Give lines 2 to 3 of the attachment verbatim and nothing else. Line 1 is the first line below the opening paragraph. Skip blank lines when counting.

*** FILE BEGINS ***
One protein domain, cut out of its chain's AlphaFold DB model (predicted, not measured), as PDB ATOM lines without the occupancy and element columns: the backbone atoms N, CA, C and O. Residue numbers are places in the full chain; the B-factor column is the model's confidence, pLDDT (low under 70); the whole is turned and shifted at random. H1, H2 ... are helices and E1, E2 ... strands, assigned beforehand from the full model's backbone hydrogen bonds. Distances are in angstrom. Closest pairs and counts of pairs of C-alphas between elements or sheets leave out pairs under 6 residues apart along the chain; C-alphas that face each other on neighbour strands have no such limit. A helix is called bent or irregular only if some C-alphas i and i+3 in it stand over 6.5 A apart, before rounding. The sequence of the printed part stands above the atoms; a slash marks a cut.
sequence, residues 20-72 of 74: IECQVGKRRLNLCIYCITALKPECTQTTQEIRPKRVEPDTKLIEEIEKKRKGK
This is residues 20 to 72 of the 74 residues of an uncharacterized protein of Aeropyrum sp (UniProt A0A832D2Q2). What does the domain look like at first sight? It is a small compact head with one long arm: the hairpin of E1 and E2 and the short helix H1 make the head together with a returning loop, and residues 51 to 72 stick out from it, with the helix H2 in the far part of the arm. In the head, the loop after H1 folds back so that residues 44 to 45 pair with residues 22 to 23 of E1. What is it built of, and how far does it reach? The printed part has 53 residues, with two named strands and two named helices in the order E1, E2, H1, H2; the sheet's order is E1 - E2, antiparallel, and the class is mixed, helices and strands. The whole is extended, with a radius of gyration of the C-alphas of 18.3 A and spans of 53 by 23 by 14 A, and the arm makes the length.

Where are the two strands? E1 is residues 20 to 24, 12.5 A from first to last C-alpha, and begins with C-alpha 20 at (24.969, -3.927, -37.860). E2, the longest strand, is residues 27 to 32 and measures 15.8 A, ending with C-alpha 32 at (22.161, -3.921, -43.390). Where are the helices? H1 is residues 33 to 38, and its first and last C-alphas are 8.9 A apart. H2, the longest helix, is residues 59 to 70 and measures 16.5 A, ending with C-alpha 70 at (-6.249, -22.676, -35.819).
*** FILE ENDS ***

This is residues 20 to 72 of the 74 residues of an uncharacterized protein of Aeropyrum sp (UniProt A0A832D2Q2). What does the domain look like at first sight? It is a small compact head with one long arm: the hairpin of E1 and E2 and the short helix H1 make the head together with a returning loop, and residues 51 to 72 stick out from it, with the helix H2 in the far part of the arm. In the head, the loop after H1 folds back so that residues 44 to 45 pair with residues 22 to 23 of E1. What is it built of, and how far does it reach? The printed part has 53 residues, with two named strands and two named helices in the order E1, E2, H1, H2; the sheet's order is E1 - E2, antiparallel, and the class is mixed, helices and strands. The whole is extended, with a radius of gyration of the C-alphas of 18.3 A and spans of 53 by 23 by 14 A, and the arm makes the length.

Where are the two strands? E1 is residues 20 to 24, 12.5 A from first to last C-alpha, and begins with C-alpha 20 at (24.969, -3.927, -37.860). E2, the longest strand, is residues 27 to 32 and measures 15.8 A, ending with C-alpha 32 at (22.161, -3.921, -43.390). Where are the helices? H1 is residues 33 to 38, and its first and last C-alphas are 8.9 A apart. H2, the longest helix, is residues 59 to 70 and measures 16.5 A, ending with C-alpha 70 at (-6.249, -22.676, -35.819).